Tuesday, August 19, 2008

Lost in Transition

So needless to say, I was reunited with the group, but our trip to Macau, a Chinese territory formerly under Portuguese rule, started off with a little more confusion/excitement than I had anticipated. 

When I didn’t find the group at our morning meeting spot outside of the bun shop, I traced the possible scenarios in my mind and decided that maybe the group had moved onto the subway station.  I made my way to the subway station, but to no avail…no Larry, no Jen, no Tim, no Karen, no Paul. 

So I forged ahead, navigating three different subway stations before discovering that there were two different terminals with ferries leaving for Macau and my hopes of finding the group diminished a little further. 

I found myself at the downtown ferry terminal and soon on the way to Macau by myself, front row seat on the ferry with my cappuccino, playing out in my mind how the day might go…tour of Macau by myself? internet cafĂ© to send an email and hope that the Blackberries are on and have service?  join a random German tour group?

Well, so there I was, in the public library of Macau with a few other tourists (possibly separated from their groups as well?) and then the obvious regulars who were  browsing the profiles on DateInAsia.com, talk about taking advantage of free internet, nice. 


Pretty cool building, with free internet.

So, I thought this post would have been much more authentic if written from the Macau public library terminal, but luckily banking on the group packing Blackberries was a good call and we were able to coordinate my return to the group…but just in time, before I was kicked off my terminal for some guy to use it, presumably to check his DateInAsia inbox.

Japanese, Russian and German

And no trip to Hong Kong would be complete without the international cuisine tour.  Much like San Francisco, the restaurant scene spans the global spectrum from Japanese, Thai and Vietnamese to German, Russian, Spanish and American. 

We hit the crowded Hong Konger sushi spot, leaving behind the tourists after the nightly harbor side lightshow (think Hong Kong skyline meets Disneyland night parade), for edamame, tempura, noodles and green tea ice cream.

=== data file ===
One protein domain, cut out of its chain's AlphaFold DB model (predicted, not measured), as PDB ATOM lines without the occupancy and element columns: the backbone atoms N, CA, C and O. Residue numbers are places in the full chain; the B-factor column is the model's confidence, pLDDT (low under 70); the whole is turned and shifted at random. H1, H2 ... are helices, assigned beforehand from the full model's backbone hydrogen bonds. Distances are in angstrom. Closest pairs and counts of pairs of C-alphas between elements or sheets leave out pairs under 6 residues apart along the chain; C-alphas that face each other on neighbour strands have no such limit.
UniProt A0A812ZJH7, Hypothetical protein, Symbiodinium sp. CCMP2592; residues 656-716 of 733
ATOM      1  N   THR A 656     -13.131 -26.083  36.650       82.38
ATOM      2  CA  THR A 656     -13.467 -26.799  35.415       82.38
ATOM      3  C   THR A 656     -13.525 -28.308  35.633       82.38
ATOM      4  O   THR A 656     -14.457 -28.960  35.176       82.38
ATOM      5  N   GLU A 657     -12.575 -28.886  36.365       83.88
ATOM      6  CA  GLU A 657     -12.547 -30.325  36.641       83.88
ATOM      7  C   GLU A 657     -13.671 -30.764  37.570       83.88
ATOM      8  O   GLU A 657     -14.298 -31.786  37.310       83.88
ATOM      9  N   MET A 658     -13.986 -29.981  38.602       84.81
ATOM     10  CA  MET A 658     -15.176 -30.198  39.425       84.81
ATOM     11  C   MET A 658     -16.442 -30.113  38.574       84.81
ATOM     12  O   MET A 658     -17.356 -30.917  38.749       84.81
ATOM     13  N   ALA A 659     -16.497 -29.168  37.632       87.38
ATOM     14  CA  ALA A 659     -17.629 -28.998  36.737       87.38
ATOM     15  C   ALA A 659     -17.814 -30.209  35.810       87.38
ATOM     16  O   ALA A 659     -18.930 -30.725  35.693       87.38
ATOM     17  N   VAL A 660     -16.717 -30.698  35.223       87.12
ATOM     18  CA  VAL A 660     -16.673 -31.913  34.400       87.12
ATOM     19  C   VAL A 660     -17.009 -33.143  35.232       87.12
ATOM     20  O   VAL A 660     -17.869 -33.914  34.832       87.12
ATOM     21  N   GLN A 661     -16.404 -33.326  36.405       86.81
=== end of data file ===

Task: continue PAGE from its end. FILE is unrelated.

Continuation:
Before heading to the rooftop bar at Hotel Azure, we sampled Hong Kong’s Russian fare, made to feel all the more internationally cheesy (which we loved) by the live Russian music and vodka freezer.  We slipped on the ankle length fur coats and into the minus 20 degree Celsius ice room for chilled vodka shots.

And to finish out the tour, we made the trek across the island on the public double decker bus to Stanley beach for a hardy German meal. Sitting in the first row of the second floor of the bus offers a clear view of the twisting, turning two lane road, which the driver handles with scary precision (we only had to hold on and close our eyes a few times) but we arrived safely at the dark, woody beer hall-esque eatery for rich beers, pretzels, sausage and potatoes.  And after dinner, home in the taxi, not on the bus.  

Big Buddha Day

Overcame my fear of heights on the gondola ride up to Lantau peak (on the island of Lantau), gorgeous view and home of the Tian Tan Buddha.


World’s tallest, outdoor, seated, bronze Buddha (there’s always a catch, but we’ll just call it really big).


Post Buddha pilgrimage, we bussed it down to the beachside town, think Catalina Island with a Chinese flair, for afternoon beer and snacks.  Larry ordered the calamari and fried eggplant for us, because as he put it, the menu wasn’t very “whitey friendly.”


Thursday, August 14, 2008

New Obsession

Starting off the day at the Bao Shop.


Bao - pillowy white buns filled with everything savory and sweet, from pork and vegetables to red bean paste, sweet pumpkin, taro and lotus seed...


73 Stairs to Health

Q: Where is the one and only uncrowded place in Hong Kong?